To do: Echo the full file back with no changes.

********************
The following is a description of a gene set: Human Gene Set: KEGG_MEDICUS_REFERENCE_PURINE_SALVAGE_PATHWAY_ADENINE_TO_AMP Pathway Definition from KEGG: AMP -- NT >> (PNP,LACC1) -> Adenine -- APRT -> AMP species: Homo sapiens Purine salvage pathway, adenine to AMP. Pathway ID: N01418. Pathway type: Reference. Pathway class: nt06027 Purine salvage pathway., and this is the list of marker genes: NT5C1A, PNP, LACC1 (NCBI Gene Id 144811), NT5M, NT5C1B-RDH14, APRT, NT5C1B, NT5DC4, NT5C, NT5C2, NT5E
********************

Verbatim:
The following is a description of a gene set: Human Gene Set: KEGG_MEDICUS_REFERENCE_PURINE_SALVAGE_PATHWAY_ADENINE_TO_AMP Pathway Definition from KEGG: AMP -- NT >> (PNP,LACC1) -> Adenine -- APRT -> AMP species: Homo sapiens Purine salvage pathway, adenine to AMP. Pathway ID: N01418. Pathway type: Reference. Pathway class: nt06027 Purine salvage pathway., and this is the list of marker genes: NT5C1A, PNP, LACC1 (NCBI Gene Id 144811), NT5M, NT5C1B-RDH14, APRT, NT5C1B, NT5DC4, NT5C, NT5C2, NT5E